As a dog lover, you may have already considered jobs that allow you to work with them. There will always be a dog that needs to be groomed, so why not turn that need into your own business? Keep reading to learn how you can start your own dog grooming business.
1. Decide on the Services
You don’t necessarily have to own or rent a physical storefront to begin a dog grooming service. You can offer mobile grooming services to customers, or you can work out of your home if you have the room to do so. If you decide to rent and renovate a storefront to do business out of, you’ll have to find an empty storefront in an easily accessible area. Working out of your home means dedicating a large area to your business. You can also offer to travel to the homes of your customers to provide services on-the-go.
You will also need to decide on a name for your company. This may take more effort than you would think! You’ll have to make sure that no one has the same name you are thinking about before you register it as your own. Your name should be one that is easy to remember yet unique from others. As soon as you decide on one and make sure no one else has it, trademark it so that no one else can claim it.
2. Get the Certifications You Need
If you have experience in a dog grooming salon, all the better. While opening a grooming business won’t require the same certification as opening a barbershop or hair salon will, it won’t hurt to take some classes to show you have the background. Having official training will show your customers that you care about the services you provide. There are many online courses that will help you learn the different techniques that various breeds require. Every customer wants to take their pet to someone with experience, so it won’t hurt to brush up on whatever skills you already have.
3. Using the Right Software
When you get started, you may decide to simply write everything down with pen and paper. But as you become more established in the dog grooming business, it is important to use the right software to keep track of what you are doing. It won’t hurt to take a business software class before you open your business to learn about the latest business programs. You’ll want a program that can keep track of appointments and client information. If you plan on hiring help, you’ll need a program that will keep track of their hours and that can handle your payment processing needs. You’ll also need to keep detailed records for the IRS.
4. Having the Right Equipment
All the knowledge in the world won’t help if you don’t have the right equipment for the job! As a dog groomer, it is important to keep up with the latest equipment, so always be on the lookout for new ideas and visit websites like The Pampered Pup to make sure you’ve got the information you need to make a purchase. However, there are some basic tools you can start with:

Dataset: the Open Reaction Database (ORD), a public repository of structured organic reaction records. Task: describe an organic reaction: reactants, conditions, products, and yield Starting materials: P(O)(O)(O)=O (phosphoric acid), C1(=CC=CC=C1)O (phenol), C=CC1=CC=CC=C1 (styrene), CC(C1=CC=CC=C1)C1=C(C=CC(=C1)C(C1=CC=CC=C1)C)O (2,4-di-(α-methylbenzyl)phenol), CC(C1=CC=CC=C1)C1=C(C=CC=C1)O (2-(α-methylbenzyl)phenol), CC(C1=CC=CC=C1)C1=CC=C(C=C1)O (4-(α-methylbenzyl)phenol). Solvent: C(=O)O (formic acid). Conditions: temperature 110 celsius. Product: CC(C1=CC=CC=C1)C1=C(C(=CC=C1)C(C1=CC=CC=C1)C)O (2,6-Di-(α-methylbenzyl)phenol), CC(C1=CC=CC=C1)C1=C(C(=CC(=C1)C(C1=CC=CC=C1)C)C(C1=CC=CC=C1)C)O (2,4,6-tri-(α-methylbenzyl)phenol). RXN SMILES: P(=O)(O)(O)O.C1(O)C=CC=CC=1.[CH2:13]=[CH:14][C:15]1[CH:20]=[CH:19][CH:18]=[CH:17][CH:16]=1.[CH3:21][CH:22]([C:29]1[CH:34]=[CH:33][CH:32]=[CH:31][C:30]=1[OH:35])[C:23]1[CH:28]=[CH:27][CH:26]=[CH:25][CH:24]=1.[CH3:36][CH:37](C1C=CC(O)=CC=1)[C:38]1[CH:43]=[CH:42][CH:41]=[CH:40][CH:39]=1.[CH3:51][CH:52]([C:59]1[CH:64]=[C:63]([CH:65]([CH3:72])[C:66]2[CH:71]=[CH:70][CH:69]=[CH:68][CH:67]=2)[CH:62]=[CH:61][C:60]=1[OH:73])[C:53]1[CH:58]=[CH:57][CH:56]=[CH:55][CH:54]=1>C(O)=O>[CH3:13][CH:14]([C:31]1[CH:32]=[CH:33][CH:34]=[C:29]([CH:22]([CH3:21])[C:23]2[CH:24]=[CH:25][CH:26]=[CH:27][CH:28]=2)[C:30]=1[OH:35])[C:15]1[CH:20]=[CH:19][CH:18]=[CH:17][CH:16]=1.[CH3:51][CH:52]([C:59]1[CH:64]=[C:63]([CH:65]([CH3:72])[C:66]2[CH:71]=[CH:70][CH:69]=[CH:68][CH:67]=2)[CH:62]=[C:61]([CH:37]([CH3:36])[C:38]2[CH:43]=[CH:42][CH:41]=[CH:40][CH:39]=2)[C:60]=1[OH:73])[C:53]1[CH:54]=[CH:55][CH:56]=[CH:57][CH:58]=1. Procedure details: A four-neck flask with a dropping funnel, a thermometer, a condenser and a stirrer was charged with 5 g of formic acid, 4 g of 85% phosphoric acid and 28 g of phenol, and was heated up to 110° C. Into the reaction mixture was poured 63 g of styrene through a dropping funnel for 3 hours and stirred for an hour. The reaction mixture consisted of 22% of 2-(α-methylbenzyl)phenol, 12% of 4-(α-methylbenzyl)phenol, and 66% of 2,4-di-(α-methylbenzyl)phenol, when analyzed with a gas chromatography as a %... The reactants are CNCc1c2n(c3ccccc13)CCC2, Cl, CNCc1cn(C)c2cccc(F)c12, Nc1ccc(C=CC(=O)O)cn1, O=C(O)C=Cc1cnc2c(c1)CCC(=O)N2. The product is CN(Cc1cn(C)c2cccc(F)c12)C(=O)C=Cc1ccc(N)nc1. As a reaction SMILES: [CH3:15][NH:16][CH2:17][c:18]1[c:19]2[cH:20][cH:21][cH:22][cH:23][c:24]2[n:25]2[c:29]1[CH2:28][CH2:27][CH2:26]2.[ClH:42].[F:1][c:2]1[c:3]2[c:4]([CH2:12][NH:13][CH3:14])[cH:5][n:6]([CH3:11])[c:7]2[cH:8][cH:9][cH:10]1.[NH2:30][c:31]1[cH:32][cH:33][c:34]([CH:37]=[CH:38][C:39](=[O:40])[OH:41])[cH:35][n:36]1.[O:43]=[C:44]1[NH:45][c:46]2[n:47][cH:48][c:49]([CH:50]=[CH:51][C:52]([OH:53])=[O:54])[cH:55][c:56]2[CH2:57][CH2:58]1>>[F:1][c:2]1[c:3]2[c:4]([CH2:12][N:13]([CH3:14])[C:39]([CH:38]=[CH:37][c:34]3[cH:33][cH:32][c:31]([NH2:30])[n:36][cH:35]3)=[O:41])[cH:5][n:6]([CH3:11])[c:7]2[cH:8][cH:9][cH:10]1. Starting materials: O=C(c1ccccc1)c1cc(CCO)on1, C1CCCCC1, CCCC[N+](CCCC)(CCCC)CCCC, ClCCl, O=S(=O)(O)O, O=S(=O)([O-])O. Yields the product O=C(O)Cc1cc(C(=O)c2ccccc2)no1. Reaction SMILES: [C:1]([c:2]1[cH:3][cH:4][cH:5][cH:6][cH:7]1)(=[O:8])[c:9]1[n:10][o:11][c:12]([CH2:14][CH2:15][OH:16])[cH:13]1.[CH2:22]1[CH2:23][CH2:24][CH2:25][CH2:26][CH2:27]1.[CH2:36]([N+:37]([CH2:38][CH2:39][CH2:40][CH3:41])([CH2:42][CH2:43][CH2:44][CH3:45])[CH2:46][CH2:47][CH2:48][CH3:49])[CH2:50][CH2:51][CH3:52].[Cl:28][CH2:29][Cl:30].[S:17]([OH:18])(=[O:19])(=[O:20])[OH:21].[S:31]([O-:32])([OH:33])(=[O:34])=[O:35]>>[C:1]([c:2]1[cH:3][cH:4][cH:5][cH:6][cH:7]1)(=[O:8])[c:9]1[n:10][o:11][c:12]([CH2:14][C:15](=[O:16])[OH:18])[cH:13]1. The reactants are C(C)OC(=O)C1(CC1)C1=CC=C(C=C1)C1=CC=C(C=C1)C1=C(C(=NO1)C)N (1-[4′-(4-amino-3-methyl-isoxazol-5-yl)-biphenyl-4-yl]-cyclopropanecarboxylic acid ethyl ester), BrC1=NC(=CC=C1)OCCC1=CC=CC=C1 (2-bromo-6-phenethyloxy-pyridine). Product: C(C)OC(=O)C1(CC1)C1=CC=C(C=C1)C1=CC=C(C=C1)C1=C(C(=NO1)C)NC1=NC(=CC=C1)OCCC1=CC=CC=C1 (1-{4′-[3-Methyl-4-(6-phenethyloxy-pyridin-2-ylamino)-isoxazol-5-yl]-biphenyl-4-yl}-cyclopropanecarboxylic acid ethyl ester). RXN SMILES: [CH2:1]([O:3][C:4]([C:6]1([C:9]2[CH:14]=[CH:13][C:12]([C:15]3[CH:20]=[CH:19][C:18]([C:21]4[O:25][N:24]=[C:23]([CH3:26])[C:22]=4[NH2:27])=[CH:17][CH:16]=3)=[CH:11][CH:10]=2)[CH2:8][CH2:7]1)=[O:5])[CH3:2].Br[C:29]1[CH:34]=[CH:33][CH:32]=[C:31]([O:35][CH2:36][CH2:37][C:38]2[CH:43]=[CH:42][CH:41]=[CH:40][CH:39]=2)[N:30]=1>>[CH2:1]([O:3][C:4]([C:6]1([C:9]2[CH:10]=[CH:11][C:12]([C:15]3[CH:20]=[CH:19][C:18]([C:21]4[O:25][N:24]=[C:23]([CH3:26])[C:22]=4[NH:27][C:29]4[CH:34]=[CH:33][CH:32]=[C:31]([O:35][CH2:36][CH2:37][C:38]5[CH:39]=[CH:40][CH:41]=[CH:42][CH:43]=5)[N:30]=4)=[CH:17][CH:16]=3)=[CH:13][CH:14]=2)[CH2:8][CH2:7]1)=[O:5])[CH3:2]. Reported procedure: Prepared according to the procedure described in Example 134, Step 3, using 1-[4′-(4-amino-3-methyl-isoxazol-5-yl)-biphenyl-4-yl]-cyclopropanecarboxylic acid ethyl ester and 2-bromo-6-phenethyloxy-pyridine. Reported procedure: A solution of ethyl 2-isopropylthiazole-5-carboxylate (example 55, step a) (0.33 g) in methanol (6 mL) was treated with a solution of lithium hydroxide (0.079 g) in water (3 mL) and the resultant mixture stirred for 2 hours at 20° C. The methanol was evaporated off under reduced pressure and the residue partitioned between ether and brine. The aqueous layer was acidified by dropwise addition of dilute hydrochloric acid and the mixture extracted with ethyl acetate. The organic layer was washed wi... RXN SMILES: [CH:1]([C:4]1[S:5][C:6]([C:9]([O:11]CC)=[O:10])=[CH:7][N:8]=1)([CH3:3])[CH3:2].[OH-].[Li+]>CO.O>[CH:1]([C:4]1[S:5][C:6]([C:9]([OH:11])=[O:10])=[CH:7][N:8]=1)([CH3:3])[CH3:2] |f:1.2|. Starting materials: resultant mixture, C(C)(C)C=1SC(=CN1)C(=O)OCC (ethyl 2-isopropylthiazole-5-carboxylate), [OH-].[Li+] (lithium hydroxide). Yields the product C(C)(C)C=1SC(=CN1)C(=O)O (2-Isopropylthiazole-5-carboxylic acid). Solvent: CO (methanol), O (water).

Slicker brush- A slicker brush works well on a variety of dogs. You should also have a medium-toothed comb on hand as well as a fine-toothed comb. A pin brush is also an item to have for use on breeds with long, silky coats
Hair clippers- A quality pair of hair clippers is a must
Dog shampoo and conditioner
Nail clippers and nail grinder
Styptic powder- Keep styptic powder on hand to help stop the bleeding if you accidentally cut a dog’s nails too short
Dog toothpaste and brushes
Dog towels for drying
Ear cleaning solution and cotton balls
The type of equipment you purchase will depend on the money you have to invest in your business. You’ll find hundreds of quality dog grooming items online, so make sure you take your time to research each item before you purchase it.
5. Marketing Your Business
Having a professional website will be your best bet when you start your own dog grooming business. You can purchase your own website if you are tech-savvy, or you can hire a company to build one for you. You can also use social media platforms to your advantage. Create a custom Facebook page for your services and use targeted ads to reach potential customers in your area. Make sure you clearly advertise your services and prices. You can also use social media to link back to your website.
However, there are other ways to advertise your services that don’t involve social media. Print out flyers and leave them in pet stores and vet clinics if allowed. Consider a direct mail campaign. Head to dog shows and hand out flyers with your information. Build an email list as you take on customers to use as a marketing tool. You can also ask friends and family members to suggest your services and share your posts on social media.
6. Price Your Services
It’s very tempting to keep your prices lower than other groomers in the area, but this isn’t always the best idea. Customers will typically pay a little extra for the tradeoff of convenience, so consider how you can market your services to reflect this. For example, you’ll be able to price your services a bit higher when you have a mobile dog grooming company that comes out to their house. Customers will be willing to pay for the quality of your work as well as your professionalism. While you will need to compare costs in your area, it isn’t smart to price yourself so low that you don’t make any profit. Remember, you still need to pay for things like rent, fuel, insurance, taxes, and emergency situations. Don’t price yourself out of business while trying to draw in new customers with an amazing deal.
7. Consider the “Extras”
You may wish to offer extra services along with your dog grooming business. Do you know how to make gourmet dog treats? Can you sew holiday sweaters and cute booties for dogs? Maybe you have experience with dog walking or pet sitting. If you can use your knowledge to your advantage, consider offering these services as well. Just don’t burn yourself out trying to do too much at once. The health and well-being of the dogs you see should always be your number one priority!